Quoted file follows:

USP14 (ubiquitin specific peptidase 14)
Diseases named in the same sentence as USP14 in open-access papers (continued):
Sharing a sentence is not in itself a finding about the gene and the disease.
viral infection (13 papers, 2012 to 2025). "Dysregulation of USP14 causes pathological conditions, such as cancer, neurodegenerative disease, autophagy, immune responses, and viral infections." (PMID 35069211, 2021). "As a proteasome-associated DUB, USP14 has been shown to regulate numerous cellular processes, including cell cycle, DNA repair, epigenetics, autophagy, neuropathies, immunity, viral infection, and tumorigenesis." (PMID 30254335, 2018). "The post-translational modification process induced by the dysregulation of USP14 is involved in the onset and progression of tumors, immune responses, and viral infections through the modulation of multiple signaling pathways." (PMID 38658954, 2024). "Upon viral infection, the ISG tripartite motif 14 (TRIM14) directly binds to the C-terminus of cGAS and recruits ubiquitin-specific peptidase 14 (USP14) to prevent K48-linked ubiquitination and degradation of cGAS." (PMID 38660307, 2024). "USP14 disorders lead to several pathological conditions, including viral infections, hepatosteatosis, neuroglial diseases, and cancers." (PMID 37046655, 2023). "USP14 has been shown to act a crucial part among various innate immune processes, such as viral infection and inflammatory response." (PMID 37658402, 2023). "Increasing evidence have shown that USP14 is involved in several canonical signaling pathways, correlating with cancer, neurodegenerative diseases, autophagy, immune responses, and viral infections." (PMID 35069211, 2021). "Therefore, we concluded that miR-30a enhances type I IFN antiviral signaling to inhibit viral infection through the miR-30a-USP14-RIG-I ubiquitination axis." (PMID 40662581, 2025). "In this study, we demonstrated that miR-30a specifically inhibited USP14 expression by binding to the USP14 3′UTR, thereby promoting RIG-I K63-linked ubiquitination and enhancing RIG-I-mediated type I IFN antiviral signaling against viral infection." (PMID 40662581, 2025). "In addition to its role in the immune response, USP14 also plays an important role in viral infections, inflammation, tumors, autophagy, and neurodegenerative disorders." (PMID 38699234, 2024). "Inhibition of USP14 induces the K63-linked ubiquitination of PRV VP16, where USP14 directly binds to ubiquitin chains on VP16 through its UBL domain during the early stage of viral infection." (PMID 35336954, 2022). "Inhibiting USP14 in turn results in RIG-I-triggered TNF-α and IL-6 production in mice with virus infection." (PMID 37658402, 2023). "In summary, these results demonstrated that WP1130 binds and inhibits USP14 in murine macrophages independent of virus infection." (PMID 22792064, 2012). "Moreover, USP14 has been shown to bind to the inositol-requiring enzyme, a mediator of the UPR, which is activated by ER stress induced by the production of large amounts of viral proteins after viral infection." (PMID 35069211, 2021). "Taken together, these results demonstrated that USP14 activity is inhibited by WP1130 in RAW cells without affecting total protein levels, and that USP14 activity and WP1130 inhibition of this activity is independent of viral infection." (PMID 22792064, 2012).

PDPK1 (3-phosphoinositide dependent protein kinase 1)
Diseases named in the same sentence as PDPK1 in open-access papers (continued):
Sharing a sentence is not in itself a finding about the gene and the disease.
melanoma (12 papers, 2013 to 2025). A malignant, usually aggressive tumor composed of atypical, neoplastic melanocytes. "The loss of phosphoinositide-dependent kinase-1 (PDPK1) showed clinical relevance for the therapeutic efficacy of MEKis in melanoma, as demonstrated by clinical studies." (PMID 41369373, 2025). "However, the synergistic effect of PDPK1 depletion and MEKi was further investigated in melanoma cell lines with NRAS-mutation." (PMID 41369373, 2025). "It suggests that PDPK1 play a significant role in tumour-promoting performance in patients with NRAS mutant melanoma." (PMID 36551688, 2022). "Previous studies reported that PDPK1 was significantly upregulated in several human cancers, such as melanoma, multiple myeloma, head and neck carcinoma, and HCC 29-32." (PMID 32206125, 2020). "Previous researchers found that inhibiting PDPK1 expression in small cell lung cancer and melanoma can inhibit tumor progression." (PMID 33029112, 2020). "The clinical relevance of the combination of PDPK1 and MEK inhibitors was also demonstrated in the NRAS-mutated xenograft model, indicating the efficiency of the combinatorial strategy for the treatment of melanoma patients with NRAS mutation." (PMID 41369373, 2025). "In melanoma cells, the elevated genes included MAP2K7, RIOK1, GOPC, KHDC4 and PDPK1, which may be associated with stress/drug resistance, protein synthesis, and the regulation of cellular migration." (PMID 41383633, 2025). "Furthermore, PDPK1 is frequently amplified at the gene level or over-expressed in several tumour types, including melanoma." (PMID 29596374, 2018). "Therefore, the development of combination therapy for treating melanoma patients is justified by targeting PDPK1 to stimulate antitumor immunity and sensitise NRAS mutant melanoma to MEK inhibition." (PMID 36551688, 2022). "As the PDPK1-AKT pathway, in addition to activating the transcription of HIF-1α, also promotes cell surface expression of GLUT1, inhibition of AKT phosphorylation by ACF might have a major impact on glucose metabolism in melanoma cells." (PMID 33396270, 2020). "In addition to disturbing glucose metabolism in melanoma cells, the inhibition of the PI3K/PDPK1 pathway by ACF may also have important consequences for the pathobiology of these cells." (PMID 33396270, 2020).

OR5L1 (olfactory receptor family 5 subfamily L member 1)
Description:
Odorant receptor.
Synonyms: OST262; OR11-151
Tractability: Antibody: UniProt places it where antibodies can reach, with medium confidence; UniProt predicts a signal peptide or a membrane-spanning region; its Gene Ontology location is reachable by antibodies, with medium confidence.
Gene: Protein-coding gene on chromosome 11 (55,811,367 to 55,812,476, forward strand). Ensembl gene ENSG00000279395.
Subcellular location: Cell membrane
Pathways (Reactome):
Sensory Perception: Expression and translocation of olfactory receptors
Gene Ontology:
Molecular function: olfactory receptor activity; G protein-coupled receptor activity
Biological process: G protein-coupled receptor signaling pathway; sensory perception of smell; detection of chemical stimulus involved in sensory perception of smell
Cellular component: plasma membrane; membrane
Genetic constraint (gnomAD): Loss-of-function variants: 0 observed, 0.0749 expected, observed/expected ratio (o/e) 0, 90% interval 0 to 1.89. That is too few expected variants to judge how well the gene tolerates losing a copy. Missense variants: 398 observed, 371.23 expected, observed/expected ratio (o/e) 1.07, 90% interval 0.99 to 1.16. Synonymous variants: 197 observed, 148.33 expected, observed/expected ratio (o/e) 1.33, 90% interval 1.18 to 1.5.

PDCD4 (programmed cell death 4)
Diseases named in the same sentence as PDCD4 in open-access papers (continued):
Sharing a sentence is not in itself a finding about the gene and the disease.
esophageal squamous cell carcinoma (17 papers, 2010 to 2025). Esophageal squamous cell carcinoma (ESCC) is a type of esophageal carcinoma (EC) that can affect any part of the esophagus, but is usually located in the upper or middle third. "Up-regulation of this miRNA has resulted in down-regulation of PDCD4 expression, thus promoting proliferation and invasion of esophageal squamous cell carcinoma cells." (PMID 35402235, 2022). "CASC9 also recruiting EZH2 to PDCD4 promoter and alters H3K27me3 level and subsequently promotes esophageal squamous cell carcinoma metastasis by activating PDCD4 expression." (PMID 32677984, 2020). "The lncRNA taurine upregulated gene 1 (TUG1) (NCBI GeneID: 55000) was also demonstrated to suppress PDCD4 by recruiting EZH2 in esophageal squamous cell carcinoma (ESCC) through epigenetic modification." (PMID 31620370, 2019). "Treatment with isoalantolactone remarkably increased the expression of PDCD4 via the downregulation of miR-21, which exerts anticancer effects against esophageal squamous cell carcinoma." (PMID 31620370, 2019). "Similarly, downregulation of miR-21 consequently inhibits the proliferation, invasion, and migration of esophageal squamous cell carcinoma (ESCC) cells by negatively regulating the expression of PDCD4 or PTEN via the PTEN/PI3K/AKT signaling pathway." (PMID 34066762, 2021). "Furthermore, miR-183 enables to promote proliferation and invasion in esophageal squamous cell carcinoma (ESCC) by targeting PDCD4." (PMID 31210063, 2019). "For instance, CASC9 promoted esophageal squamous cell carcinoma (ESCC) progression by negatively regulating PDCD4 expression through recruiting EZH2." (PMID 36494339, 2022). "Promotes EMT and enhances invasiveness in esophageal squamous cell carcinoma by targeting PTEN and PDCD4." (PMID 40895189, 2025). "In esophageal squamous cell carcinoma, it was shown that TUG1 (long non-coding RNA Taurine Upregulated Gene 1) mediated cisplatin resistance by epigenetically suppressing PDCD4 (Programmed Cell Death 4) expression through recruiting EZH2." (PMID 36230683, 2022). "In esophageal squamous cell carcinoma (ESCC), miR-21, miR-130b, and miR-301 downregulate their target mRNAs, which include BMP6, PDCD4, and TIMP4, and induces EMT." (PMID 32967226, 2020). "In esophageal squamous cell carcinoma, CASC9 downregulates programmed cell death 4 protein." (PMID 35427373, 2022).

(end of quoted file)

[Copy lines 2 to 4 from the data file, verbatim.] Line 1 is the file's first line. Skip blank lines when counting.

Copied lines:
Diseases named in the same sentence as USP14 in open-access papers (continued):
Sharing a sentence is not in itself a finding about the gene and the disease.
viral infection (13 papers, 2012 to 2025). "Dysregulation of USP14 causes pathological conditions, such as cancer, neurodegenerative disease, autophagy, immune responses, and viral infections." (PMID 35069211, 2021). "As a proteasome-associated DUB, USP14 has been shown to regulate numerous cellular processes, including cell cycle, DNA repair, epigenetics, autophagy, neuropathies, immunity, viral infection, and tumorigenesis." (PMID 30254335, 2018). "The post-translational modification process induced by the dysregulation of USP14 is involved in the onset and progression of tumors, immune responses, and viral infections through the modulation of multiple signaling pathways." (PMID 38658954, 2024). "Upon viral infection, the ISG tripartite motif 14 (TRIM14) directly binds to the C-terminus of cGAS and recruits ubiquitin-specific peptidase 14 (USP14) to prevent K48-linked ubiquitination and degradation of cGAS." (PMID 38660307, 2024). "USP14 disorders lead to several pathological conditions, including viral infections, hepatosteatosis, neuroglial diseases, and cancers." (PMID 37046655, 2023). "USP14 has been shown to act a crucial part among various innate immune processes, such as viral infection and inflammatory response." (PMID 37658402, 2023). "Increasing evidence have shown that USP14 is involved in several canonical signaling pathways, correlating with cancer, neurodegenerative diseases, autophagy, immune responses, and viral infections." (PMID 35069211, 2021). "Therefore, we concluded that miR-30a enhances type I IFN antiviral signaling to inhibit viral infection through the miR-30a-USP14-RIG-I ubiquitination axis." (PMID 40662581, 2025). "In this study, we demonstrated that miR-30a specifically inhibited USP14 expression by binding to the USP14 3′UTR, thereby promoting RIG-I K63-linked ubiquitination and enhancing RIG-I-mediated type I IFN antiviral signaling against viral infection." (PMID 40662581, 2025). "In addition to its role in the immune response, USP14 also plays an important role in viral infections, inflammation, tumors, autophagy, and neurodegenerative disorders." (PMID 38699234, 2024). "Inhibition of USP14 induces the K63-linked ubiquitination of PRV VP16, where USP14 directly binds to ubiquitin chains on VP16 through its UBL domain during the early stage of viral infection." (PMID 35336954, 2022). "Inhibiting USP14 in turn results in RIG-I-triggered TNF-α and IL-6 production in mice with virus infection." (PMID 37658402, 2023). "In summary, these results demonstrated that WP1130 binds and inhibits USP14 in murine macrophages independent of virus infection." (PMID 22792064, 2012). "Moreover, USP14 has been shown to bind to the inositol-requiring enzyme, a mediator of the UPR, which is activated by ER stress induced by the production of large amounts of viral proteins after viral infection." (PMID 35069211, 2021). "Taken together, these results demonstrated that USP14 activity is inhibited by WP1130 in RAW cells without affecting total protein levels, and that USP14 activity and WP1130 inhibition of this activity is independent of viral infection." (PMID 22792064, 2012).